When I asked a dozen of my fellow college students if they’d seen “Interview with the Vampire” (1994), all of them said no. None of my friends had seen the movie or read the series by author Anne Rice. Though many may not have read or watched “Interview with the Vampire,” the franchise defined a fan culture generation. If you’ve ever read a fanfiction that starts with the classic “Disclaimer: These are not my characters, I don’t own [x],” that’s thanks to Rice. In the early 2000s, the author claimed her characters as copyright and allegedly sued individual fanfiction writers for violating copyright laws. Her protective nature over the series continued well into her career, and though she recanted her refusal of the entire genre, she still maintained a hard stance against fanfiction inspired by her work.
So, I was shocked when I heard of the new AMC series adaptation, which began releasing episodes on Oct. 2. There was no way. And even if there was one, she had to be screenwriting, a similar role she played in the 1994 film starring Brad Pitt and Tom Cruise. Upon further research, I discovered Anne Rice and her son, Christopher, were both active during development. Sadly, I then learned of Anne Rice’s death in 2021.
So, after watching it, what’s my review? If you are attached to the existential dread of the original series, this show is not for you. It’s a complete remake of Anne Rice’s work, with a new timeline, character development and tone. Although the show looks promising as a completely separate series, the first episode lacks the same angst that made the original so enticing. Instead, it removes all subtext and throws the text at you up front.
Having not seen any trailer, review or mention of the TV series, I was baffled five minutes into the show. I honestly mistook the first six minutes as a real ad, only to discover it was the main character, Daniel Molloy (Erig Bogosian), watching his own Masterclass videos. As a fan of both the books and the movie, adjusting to this adaptation took well over half the episode. Shocked, I watched as Molloy, the journalist from the original movie, returns to visit Louis (Jacob Anderson), our protagonist vampire, again restarting the plot of the first book: to finish documenting the story of Louis’ life. However, it becomes abundantly clear this show takes a new approach to Rice’s novels.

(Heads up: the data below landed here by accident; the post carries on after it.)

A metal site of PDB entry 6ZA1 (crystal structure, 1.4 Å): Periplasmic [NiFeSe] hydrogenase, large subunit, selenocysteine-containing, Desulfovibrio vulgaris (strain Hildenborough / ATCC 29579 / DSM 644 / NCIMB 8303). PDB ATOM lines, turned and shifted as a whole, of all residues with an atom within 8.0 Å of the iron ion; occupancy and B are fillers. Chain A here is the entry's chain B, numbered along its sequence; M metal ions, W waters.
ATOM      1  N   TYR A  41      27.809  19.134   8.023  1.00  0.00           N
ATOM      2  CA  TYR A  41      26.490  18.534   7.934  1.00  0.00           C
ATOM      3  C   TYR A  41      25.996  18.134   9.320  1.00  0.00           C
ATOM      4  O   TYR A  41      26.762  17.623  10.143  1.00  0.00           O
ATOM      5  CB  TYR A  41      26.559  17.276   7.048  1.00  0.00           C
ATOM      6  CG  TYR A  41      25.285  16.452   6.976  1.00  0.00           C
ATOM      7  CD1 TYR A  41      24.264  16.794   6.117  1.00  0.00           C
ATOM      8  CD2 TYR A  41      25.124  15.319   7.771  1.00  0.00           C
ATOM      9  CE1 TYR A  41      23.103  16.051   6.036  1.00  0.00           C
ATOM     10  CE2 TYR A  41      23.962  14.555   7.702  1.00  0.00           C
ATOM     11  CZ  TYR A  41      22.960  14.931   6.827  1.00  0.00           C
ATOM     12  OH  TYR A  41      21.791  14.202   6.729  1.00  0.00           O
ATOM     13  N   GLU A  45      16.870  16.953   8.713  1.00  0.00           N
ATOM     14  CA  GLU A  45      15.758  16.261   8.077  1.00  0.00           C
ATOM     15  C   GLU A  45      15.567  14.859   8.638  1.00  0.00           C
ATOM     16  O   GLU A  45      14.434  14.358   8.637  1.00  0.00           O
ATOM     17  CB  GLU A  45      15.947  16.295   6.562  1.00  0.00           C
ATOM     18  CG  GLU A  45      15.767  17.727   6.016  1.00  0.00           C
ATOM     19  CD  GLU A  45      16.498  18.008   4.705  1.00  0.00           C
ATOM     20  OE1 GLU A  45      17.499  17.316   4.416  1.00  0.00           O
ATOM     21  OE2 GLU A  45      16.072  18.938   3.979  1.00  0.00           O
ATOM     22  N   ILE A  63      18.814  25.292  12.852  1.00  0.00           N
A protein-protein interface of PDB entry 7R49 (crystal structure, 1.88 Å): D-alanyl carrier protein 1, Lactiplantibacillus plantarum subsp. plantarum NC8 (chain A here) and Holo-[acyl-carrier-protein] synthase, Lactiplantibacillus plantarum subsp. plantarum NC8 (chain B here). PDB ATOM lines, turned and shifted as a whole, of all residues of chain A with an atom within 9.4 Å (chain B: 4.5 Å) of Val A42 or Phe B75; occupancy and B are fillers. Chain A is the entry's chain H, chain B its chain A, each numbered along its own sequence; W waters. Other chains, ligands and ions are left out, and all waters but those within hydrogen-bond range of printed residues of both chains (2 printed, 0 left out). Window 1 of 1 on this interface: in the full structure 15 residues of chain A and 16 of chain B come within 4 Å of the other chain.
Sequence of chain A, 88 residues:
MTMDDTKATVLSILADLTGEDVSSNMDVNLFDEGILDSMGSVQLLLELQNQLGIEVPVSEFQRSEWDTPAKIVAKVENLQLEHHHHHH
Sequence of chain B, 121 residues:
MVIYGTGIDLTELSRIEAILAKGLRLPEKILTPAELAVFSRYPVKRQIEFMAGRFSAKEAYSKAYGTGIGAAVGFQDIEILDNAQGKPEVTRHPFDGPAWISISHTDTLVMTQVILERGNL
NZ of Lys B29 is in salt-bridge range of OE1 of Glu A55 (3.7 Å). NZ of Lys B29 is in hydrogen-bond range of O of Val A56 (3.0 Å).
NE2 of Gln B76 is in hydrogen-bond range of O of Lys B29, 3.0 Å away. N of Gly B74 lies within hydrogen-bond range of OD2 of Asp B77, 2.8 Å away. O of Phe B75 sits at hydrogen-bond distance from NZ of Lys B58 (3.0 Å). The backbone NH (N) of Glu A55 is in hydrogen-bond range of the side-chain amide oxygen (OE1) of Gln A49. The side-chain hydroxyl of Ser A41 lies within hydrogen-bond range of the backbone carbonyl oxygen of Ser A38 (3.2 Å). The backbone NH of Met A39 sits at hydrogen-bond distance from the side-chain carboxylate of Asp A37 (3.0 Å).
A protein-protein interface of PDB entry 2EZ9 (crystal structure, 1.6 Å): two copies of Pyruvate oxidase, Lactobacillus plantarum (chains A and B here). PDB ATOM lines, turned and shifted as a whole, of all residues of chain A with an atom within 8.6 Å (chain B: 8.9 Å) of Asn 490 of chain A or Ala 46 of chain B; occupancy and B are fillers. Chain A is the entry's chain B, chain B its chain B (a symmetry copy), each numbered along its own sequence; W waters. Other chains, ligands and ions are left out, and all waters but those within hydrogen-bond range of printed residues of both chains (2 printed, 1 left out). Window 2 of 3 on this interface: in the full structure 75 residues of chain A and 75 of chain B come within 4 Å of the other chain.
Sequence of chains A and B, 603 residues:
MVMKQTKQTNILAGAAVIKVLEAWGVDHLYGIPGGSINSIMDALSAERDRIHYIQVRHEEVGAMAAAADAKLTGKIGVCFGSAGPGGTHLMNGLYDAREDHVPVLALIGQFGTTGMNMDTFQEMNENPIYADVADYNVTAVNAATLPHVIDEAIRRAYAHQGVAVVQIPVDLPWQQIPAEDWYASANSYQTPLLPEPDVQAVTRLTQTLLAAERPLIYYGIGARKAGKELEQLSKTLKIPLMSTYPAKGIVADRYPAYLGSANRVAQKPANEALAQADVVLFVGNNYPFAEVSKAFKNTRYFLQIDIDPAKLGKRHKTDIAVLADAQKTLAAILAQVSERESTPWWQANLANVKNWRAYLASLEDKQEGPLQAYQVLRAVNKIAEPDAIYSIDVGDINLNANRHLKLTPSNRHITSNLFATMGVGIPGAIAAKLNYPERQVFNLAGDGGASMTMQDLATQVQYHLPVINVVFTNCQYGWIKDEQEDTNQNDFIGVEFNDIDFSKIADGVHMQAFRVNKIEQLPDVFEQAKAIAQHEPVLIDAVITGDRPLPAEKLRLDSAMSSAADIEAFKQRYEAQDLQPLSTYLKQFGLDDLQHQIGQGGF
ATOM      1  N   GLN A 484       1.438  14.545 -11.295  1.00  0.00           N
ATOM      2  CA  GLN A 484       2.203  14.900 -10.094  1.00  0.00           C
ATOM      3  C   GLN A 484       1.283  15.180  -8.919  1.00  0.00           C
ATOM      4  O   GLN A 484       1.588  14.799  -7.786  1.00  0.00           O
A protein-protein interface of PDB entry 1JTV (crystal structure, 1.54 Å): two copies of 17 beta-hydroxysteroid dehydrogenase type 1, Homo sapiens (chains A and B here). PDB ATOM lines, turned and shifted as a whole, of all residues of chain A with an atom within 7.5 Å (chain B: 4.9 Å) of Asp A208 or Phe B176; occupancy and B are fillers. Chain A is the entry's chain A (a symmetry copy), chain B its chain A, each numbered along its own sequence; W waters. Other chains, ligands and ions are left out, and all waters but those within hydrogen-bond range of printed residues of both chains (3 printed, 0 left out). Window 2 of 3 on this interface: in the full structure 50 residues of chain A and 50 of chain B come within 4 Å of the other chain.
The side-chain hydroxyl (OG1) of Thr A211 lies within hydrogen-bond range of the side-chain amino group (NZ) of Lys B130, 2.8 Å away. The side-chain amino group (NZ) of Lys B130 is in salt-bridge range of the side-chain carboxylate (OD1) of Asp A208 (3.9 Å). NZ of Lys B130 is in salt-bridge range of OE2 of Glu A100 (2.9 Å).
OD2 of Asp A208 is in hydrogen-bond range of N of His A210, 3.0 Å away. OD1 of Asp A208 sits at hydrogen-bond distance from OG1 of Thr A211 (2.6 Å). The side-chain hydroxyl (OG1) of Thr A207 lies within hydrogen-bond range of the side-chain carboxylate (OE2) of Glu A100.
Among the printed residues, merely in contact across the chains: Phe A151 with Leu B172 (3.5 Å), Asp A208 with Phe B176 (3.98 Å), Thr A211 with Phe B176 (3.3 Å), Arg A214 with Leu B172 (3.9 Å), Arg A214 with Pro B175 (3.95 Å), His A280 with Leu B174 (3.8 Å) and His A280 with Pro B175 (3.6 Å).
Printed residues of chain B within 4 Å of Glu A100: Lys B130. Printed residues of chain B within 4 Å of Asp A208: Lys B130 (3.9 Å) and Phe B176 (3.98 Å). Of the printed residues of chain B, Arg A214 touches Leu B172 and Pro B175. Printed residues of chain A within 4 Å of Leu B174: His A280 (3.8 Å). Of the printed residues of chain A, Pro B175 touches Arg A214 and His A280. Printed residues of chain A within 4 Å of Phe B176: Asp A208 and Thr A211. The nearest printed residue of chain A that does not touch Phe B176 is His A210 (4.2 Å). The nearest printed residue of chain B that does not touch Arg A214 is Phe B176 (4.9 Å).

In this new adaptation, Louis is transformed from a white, Southern plantation owner, depressed at the death of his wife and child; to the son of an upper-class southern Black family, a pimp in New Orleans and a closeted homosexual. I was immediately intrigued, curious how the adaptation was going to display the classic “Louis angst” from the original canon.
We are then introduced to Lestat (Sam Reid), a dashing man from France, who takes an interest in Louis after witnessing a rather aggressive scene involving Louis threatening his brother with a knife. Throughout the episode, Lestat stares longingly at Louis, telepathically talking to him, expressing his understanding of Louis’s plight. The enticement of Lestat is immediate and ever-vescent in this adaptation. Louis simply can’t look away!
For a moment, I thought I was imagining the very-present gay text. It just seemed too forward! Lestat caressing Louis? Lestat telling Louis to “let the story seduce you?” Louis’s religious brother asking about their relationship with an accusatory tone? No way! Anne Rice would never.
To my utter shock, that’s exactly where this show was going. AMC’s adaptation replaces the existential angst, longed stares and emotional depth with goofy violence, campy romance and the vampire power to have levitating orgasms? The moment I realized this adaptation was going to be more “The Return of the Living Dead” (1985) and less “The Silence of the Lambs” (1991) was when Lestat starts a threesome, mind controls the girl asleep and bam: Louis and Lestat are having vampire sex. As an Esquire article coined, “This isn’t your grandmother’s ‘Interview with the Vampire,’” and I have to agree with Adrienne Westenfeld, it’s really not.
Even though this episode arguably spends more time on the build-up to Louis’s “dark beginning,” it feels rushed. Louis suddenly becoming ensnared with Lestat, the death of his brother, the onset of depression, and the subsequent transformation is a whirlwind to watch. Rolin Jones’ adaptation is definitely campy, goofy and a more amusing watch, versus the existential dread present in the canon. Though, this could change throughout the show’s run as Louis’s humanity begins to weigh on him and, of course, the introduction of their “adopted daughter,” Claudia (Bailey Bass).
However, with all that said, “Interview with the Vampire” is an enjoyable watch if you take it in as a separate show. I couldn’t help but laugh as Louis exclaimed to a Catholic Priest “I have laid down with the Devil, and I can’t think nothing anymore,” and suddenly the priest is ripped away by Lestat. Boom — the church is on fire and Lestat is asking Louis to run away with him and essentially be gay vampire husbands.
Although the first episode of “Interview with the Vampire” took me by surprise, once I got used to the new tone, it wasn’t a bad watch. Hopefully, the AMC adaptation expands on Louis’s existential angst and adds a bit more depth to his culminating depression. As long-time fans will note, Claudia’s introduction is an essential part of the canon, and I hope the adaptation holds the same level of psychological nuance that Rice’s novels and the movie contained. Only time will tell where AMC decides to run with this adaptation. All in all, I can confidently say I’m definitely watching the next episode and expecting something very different this time.